Khalilzad's high profile here may have helped earn him the hostility of the Iraqi government, which has been working to show its independence from the United States. Khalilzad has been ubiquitous at key moments in Iraq's recent history, even taking a seat in parliament at its first meeting.
He also angered Shiite politicians by pressing for more power for Sunnis than Shiites felt that Sunnis had won at the ballot box.
Crocker "must answer: Whose side are we on?" said a State Department official in Washington, who asked not to be identified because the official isn't authorized to speak to the news media. "It is going to be extremely difficult."
Tensions between al-Maliki and the U.S. Embassy have been apparent several times during the last few months, most recently when Iraqi officials decided to hang Saddam.
American officials pleaded with the government to wait until after the Muslim holy period of Eid al-Adha and not to rush its decisions. Iraqi officials rejected that and plowed through a hastily planned execution.
Perhaps not coincidentally, Khalilzad wasn't in Iraq at the time. Aides say that in recent months, he increasingly has been absent.
He and al-Maliki disagreed publicly in October over whether the government had agreed, as Khalilzad had announced at a news conference, on a timetable for resolving key issues, such as purging members of Saddam's Baath Party from the government and military, addressing sectarianism and encouraging national reconciliation. Al-Maliki held a news conference the next day to say there'd been no such agreement and that he wasn't America's man in Iraq.
Later that week, he granted a wide-ranging interview to the Reuters news service in which he blamed the United States for the chaos in Iraq, disagreed with Khalilzad's assertion that Shiite militias were the greatest threat to Iraqi security and called for more authority over Iraq's security forces.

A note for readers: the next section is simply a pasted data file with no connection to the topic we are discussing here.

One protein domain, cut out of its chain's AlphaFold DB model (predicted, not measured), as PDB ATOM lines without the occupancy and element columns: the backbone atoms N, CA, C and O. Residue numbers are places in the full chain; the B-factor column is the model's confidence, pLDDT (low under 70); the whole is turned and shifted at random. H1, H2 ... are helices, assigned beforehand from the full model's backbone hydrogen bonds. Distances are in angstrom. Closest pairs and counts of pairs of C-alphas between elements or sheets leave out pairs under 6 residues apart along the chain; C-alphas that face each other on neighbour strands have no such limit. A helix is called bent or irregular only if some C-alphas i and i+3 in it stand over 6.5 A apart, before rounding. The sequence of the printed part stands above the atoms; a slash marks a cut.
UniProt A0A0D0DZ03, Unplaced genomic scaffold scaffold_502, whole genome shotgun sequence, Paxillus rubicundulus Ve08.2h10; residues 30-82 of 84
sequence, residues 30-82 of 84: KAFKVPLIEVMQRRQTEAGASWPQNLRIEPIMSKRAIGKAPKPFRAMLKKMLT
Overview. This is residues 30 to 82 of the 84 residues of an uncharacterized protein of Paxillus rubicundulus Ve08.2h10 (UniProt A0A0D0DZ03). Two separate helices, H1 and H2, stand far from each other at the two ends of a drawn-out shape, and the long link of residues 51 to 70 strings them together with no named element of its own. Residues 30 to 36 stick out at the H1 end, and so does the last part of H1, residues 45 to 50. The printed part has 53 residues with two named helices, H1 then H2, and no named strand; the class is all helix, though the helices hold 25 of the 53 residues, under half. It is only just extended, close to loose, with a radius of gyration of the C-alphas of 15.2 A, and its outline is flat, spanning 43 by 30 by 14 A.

(END OPITONAL TRIM)
Khalilzad arrived with great fanfare in the summer of 2005, billed as a charming Afghan-American who was Muslim, spoke Arabic and had a sense of Iraqi politics and idiosyncrasies.
Fresh from his previous post as U.S. ambassador to Afghanistan, he practiced a sort of shuttle diplomacy, wheeling among Iraqi politicians of rival sects on the National Assembly floor to break stalemates. He pushed Sunnis and Shiites to agree on a constitution in time for an October 2005 referendum and for an election that December for Iraq's first permanent elected government in nearly 100 years. He was the chief negotiator between Iraq's rival factions as they bartered over key positions in the government, including the defense and interior ministers.
In the weeks after the election, Iraqi officials said the government couldn't survive without the ambassador.
But Khalilzad's insistence that the government give Sunnis a bigger say despite the election results irritated the Shiite government. When attacks against Shiites didn't stop, as Khalilzad had said they would if the Sunnis felt less disenfranchised, the Shiites were incensed. Many said they had been forced to make concessions to known insurgents but got little for their efforts.
Khalilzad probably had few options. Both sides were committed to arms, not compromise. After a revered Shiite shrine was bombed Feb. 22 in the Sunni city of Samarra, the ambassador warned that Iraq could plunge toward civil war. Some argue that during his tenure, it did.
(Youssef reported from Baghdad, Strobel from Washington. Jonathan S. Landay contributed to this report from Washington.)
(c) 2007, McClatchy-Tribune Information Services.
GRAPHICS (from MCT Graphics, 202-383-6064): 20070105 Khalilzad bio and 20070105 USIRAQ changes